Most married people would agree that the structure of marriage needs serious overhaul. In recent years, I’ve often announced to whoever is listening that marriage is an unnatural institution; that young women shouldn’t marry; I confess I even rolled my eyes disapprovingly at my adventurous niece who revealed years ago that she was in a stable, monogamous relationship with someone who had no body piercings. But I did all this from within the silken comfort of my marriage. My new resolution is to leave the well-deserved critique of marriage to those who actually opted out of this institution. Me, I’ll just be grateful someone stuck around for quarter of a century.

I asked some much married people what they liked about this archaic institution. Here’s what they said:

"For me, A is someone to discuss the daily inane things that no one else really cares about—the conjunction of moon and Venus in the sky, the golden oriole that came to the window, the irritating neighbour yelling so loudly, the details of indigestion…Sharing life tasks and responsibilities so everything is not just on you."

"I like that I’m cared for on the days that I’m sick. He’s always sympathetic and doesn’t blame me (even if it’s a hangover). Then, there’s the general kindness and the logistical support. He can’t cook and nor does he know anything about medicines but his attitude is good. Also, now that I’m not working, I don’t think I could have if I didn’t have the financial support (or security) of a partner."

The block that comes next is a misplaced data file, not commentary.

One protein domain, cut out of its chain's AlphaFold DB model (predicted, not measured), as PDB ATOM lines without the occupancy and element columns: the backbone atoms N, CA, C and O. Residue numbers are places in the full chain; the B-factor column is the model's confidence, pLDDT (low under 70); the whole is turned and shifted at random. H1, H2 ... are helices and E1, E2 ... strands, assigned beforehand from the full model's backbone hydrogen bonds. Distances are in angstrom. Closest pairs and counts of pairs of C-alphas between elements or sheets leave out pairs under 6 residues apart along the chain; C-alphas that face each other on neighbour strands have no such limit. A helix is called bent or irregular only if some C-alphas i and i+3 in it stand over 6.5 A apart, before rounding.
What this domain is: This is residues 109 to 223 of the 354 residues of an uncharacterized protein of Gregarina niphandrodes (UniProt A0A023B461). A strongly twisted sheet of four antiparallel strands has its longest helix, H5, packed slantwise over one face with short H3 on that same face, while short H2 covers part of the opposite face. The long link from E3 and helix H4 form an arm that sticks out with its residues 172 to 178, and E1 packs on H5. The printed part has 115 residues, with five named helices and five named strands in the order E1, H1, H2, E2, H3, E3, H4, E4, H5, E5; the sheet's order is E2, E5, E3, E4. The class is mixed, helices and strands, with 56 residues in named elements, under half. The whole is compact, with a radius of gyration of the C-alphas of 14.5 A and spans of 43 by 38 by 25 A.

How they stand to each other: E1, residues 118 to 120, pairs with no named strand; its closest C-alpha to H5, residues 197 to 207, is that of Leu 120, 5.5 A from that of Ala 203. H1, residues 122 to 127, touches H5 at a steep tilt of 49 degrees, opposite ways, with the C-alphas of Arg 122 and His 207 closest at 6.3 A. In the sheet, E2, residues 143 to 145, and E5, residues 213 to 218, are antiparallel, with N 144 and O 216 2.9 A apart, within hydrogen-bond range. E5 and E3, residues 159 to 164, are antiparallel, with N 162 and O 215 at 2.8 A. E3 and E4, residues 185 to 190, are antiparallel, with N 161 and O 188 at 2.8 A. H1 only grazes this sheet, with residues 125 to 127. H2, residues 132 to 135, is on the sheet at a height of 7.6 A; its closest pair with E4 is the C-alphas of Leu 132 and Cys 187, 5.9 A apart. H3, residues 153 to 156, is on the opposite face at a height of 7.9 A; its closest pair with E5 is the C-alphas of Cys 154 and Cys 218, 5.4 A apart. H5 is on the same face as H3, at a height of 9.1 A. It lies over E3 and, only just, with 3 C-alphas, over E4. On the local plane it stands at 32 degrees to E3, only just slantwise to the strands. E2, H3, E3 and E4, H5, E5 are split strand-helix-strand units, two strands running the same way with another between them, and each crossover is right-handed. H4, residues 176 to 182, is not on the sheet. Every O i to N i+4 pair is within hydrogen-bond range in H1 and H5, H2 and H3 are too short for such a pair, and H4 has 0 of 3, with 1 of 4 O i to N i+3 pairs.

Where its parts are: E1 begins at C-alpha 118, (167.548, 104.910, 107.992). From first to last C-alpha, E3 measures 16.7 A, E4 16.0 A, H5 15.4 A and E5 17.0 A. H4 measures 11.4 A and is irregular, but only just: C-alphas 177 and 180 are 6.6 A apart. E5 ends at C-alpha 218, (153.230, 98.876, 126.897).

"Companionship. A perspective giver. Someone to care for and someone who cares for you (almost unconditionally). And above all, seeing a human go through life at close quarters. Fail, succeed, evolve, devolve, cry, laugh, struggle, win—exclusive access to a majestic life journey."

"Someone to binge watch thrillers and documentaries with while eating dinner in bed. Someone with whom I can plan holidays and who will make the actual bookings. Someone who supports the work I do and the projects I would like to do. An exercise partner. Silly everyday things."

"The history, the familiarity, the partnering, the children. Growing together. Growing differently from each other, but having the same history and seeing how far we have come from the dreams we had."

"In my case, after 32 years, someone who always has my back, who’s non-judgemental about my baggage. I can be myself completely, OCD and all. I can share anything…grief, guilt, fear, anger. Plus, he shares my love for travel, C-grade movies and other less cerebral stuff." 

I asked a divorced friend what they missed most. Their reply: “Seeing someone you love every day, putting an arm on someone as you sleep, just taking on the world together, raising a child together and feeling the wonder and madness of it, knowing someone so well that a single look tells you everything, knowing where to take your grief on bad days.” 

When will we disentangle the marketplace from marriage and see it like the people above do? Those who are debating the right to marry and arguing in favour of depriving the LGBTQAI+ community of marriage, clearly married for the wrong reasons. They don’t understand the poetry and love that make people want to marry and stay together.

Priya Ramani is a Bengaluru-based journalist and is on the editorial board of

The views expressed here are those of the author, and do not necessarily represent the views of BQ Prime or its editorial team.